Joe: They’re like, “What’s the Google?” I ask Jeeves.
Sheri: I totally forgot about Jeeves, that’s hilarious. Anyway, so when you Google yourself, you need to do it in an incognito window.
Joe: So take people through how to do that.
Sheri: Google is predictive. Google is a predictive algorithm. So when you Google yourself the first time, it actually as an algorithm – somehow, I don’t know – keeps track of that. And when you go to Google yourself the next time, it’s like, “Oh you liked this person last time, you’re going to like them again.”
When you use an incognito window or a private window, what you’re doing is that you’re looking at the results of your Google quest as if you were looking for the first time. So it’s a way for you to see a little bit more clearly into the results, the search engine results.
Joe: So one practical example of why you should do that. So, for example, if someone typed in their city plus counseling. So I’m in Traverse City. So if I typed in, “Traverse City counseling practice,” because I’ve been on mental wellness counseling websites a bazillion times, and that’s my own practice then it’s probably going to rank higher than if I went incognito, then I can see accurately for “Traverse City Counseling” how are we ranking. So hopefully I’m still number one, but who knows? You don’t want your own search history to inform it.
Sheri: You said it way more articulately.
Joe: I just punched by desk.
Sheri: The other thing, though, is in addition to looking at the Google results, I need you to look at the images associated with your name. Right?
Joe: Yeah, definitely.
Sheri: Here’s another tip is – I’m certain that you’ve been asked for your headshot in places – and when you name your headshot, I just don’t want it to be, “img734.jpeg,” I need it to say, “SheriFittsimg734.jpeg” or whatever. So whenever you send something, your headshot. Wherever your headshot appears, your name needs to be on that. The name of that file, so that you can begin to own all the images associated with your name.
Joe: Do you think it’s helpful to name what you are? I mean for me, Joe Sanok – private practice business consultant?
Sheri: That is a great idea!
Joe: We do that with all our images that we put on our blog. So every time we have – whether it’s a monthly income report or we’re writing about how to set up your Google My Business, we’ll name the image, “Google My Business set up” and then hopefully that then ranks higher. So I didn’t know if that would work with headshots, too.
Sheri: I love it. Thank you, that’s a tip for me. That was worth waking up and not walking.
Joe: Well, Sheri, one of the last questions I ask people is, if every private practice owner in the world were listening right now, what would you want them to know?
Sheri: Oh wow. I mentioned that my brother is deeply involved in the mental health community in Oregon. He is actually very involved in pushing towards peer support and so my life has been touched by my brother and his struggle with mental health issues and I just would love to tell them thank you.
Joe: So kind. You know I think sometimes when we’re talking business and the clinical side and all that… counselors, therapists, MFTs, psychologists forget just how unique their role is in the world and so thank you for that reminder of how it has touched your family.
Sheri: Thank you.
Joe: Sheri, if people want to connect with you, can read about your work, learn about you… what’s the best way to connect with you?
Sheri: So there are two ways to my website. You can find me at ShoeFitts.com. It’s like your shoe fits with two “Ts.” So no, I don’t sell shoes, but when I decided to name my website I didn’t want to be, “Sheri Fitts Consulting,” that’s boring. And not to mention, I said to my friend, “Nobody knows how to spell it anyway.” So I have to be like, “F like Frank, no….”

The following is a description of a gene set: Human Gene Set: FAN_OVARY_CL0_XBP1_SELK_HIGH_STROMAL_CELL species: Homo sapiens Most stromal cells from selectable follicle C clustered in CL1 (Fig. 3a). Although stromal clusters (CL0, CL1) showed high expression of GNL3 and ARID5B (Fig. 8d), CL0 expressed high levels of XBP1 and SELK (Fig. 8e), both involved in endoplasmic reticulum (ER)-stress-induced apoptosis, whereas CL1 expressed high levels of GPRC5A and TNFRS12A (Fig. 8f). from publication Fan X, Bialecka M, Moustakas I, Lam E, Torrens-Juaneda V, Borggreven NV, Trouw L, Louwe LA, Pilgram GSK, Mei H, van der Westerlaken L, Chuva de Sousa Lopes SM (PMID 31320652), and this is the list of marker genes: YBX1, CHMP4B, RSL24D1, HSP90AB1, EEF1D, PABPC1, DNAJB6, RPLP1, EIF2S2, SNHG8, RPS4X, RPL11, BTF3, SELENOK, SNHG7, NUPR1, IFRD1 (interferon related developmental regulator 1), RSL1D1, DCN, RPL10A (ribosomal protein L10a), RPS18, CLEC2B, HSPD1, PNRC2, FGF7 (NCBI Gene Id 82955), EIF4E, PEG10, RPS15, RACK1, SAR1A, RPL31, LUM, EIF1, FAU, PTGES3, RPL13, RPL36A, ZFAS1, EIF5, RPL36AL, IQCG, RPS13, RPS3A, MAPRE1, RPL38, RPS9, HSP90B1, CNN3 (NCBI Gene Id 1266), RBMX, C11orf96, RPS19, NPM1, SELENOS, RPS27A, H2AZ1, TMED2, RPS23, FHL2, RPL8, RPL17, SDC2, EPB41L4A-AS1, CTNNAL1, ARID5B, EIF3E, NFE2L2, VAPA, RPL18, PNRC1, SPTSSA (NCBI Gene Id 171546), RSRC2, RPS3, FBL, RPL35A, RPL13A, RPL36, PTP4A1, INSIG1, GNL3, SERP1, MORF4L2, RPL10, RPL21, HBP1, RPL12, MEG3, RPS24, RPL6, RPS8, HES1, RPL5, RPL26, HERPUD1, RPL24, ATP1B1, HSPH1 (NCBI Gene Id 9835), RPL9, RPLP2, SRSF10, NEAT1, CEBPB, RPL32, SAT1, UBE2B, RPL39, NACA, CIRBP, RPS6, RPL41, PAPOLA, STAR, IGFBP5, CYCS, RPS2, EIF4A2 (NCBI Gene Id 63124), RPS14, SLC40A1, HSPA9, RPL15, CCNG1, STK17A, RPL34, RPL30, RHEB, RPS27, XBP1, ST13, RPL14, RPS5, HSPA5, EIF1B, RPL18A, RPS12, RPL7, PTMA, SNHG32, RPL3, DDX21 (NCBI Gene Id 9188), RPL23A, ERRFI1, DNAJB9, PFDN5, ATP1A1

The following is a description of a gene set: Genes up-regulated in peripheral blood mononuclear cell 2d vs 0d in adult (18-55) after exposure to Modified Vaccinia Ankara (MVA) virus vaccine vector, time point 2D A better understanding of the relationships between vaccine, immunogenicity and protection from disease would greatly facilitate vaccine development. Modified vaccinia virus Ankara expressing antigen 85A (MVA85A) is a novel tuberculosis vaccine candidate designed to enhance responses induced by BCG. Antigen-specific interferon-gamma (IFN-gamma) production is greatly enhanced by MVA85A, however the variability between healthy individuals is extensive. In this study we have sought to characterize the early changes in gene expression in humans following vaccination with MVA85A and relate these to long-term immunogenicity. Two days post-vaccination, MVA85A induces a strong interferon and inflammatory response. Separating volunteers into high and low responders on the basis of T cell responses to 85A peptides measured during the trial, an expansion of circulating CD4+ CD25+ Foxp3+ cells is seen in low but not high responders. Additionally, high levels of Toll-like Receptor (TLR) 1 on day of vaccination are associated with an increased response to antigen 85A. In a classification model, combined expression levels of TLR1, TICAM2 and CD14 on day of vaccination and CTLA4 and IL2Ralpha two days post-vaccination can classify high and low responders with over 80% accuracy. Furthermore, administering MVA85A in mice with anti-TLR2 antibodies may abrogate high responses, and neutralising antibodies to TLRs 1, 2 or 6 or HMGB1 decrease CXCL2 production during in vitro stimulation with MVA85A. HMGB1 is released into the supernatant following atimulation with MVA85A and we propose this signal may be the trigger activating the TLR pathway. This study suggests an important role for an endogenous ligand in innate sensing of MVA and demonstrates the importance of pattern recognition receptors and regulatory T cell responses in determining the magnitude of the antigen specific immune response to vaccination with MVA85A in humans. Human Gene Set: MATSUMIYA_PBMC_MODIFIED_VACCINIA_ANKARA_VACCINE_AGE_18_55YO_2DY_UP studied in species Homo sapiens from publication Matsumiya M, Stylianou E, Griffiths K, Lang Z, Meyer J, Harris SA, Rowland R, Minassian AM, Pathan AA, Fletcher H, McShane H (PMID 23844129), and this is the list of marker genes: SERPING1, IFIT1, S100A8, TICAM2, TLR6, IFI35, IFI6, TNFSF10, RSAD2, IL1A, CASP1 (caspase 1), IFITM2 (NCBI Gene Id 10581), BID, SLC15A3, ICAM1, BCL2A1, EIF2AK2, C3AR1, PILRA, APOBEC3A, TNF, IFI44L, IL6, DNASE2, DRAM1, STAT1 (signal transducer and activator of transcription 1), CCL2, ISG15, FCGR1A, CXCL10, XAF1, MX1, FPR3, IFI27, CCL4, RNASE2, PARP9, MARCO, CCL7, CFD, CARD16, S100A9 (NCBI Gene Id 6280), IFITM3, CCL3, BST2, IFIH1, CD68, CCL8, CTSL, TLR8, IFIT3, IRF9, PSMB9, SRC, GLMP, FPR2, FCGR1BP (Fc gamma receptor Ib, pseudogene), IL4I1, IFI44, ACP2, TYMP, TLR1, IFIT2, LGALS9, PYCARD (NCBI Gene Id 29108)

Joe: Sheri without a “y,” one “r.”
Sheri: It’s like your shoe fits with two “T’s.”
Joe: Shoe Fitts Marketing, I love it. So if you want to connect with Sheri, go over to ShoeFitts.com.
Any other ways they can connect with you?
Sheri: Yeah, I’m on Twitter. My Twitter – this is why fortune favors the fast – my Twitter name is “missfitts” with two “T’s” which is perfect for me because The Island of the Misfit Toys, I always cry. So “missfitts” is my Twitter name and usually you’ll see pictures of my walk in the morning.
Joe: Awesome. Well Sheri, thanks so much for being on the Practice of the Practice Podcast. Next time I’m out in Portland I’ll have to drop you an email before I come out there and we can get fish tacos together.
Sheri: I would love that! That’d be awesome. I love my city. I love welcoming everybody and anybody to my city.
Joe: Awesome. Have a wonderful day.
Thanks so much for tuning in. In the next episode we’re going to be talking to Jeremy Zug, who’s going to be taking us through Lean Manufacturing, which is a really interesting way of thinking about how we do things in our business, how we structure them. And I say manufacturing, but it’s really the lean process. It started in manufacturing, but it’s so applicable to what we do. I’m really excited about that interview.
Also, if you want to check out that new theme with Brighter Vision, head on over to brightervision.com/joe. You can get a month for free if you go through that link. We would just love to see you have amazing websites. Just today I was working with a consulting client who is in Next Level Practice, he’s rocking it out, he’s a play therapist in North Carolina and just killing it. He has a Brighter Vision website and he was talking how he used to try to do all of the website updates himself, but then Brighter Vision is just so fast with updating the website that it just takes that off of his plate completely. So, if you want an amazing website, head on over to brightervision.com/joe.
Thanks so much for letting me into your ears and into your brain. Have an awesome day.
This podcast is designed to provide accurate and authoritative information in regard to the subject matter covered. It is given with the understanding that neither the host, the publisher, or the guests are rendering legal, accounting, clinical, or other professional information. If you need a professional, you should find one. And super big thanks to our intro music musicians, Silence is Sexy, thanks for that music.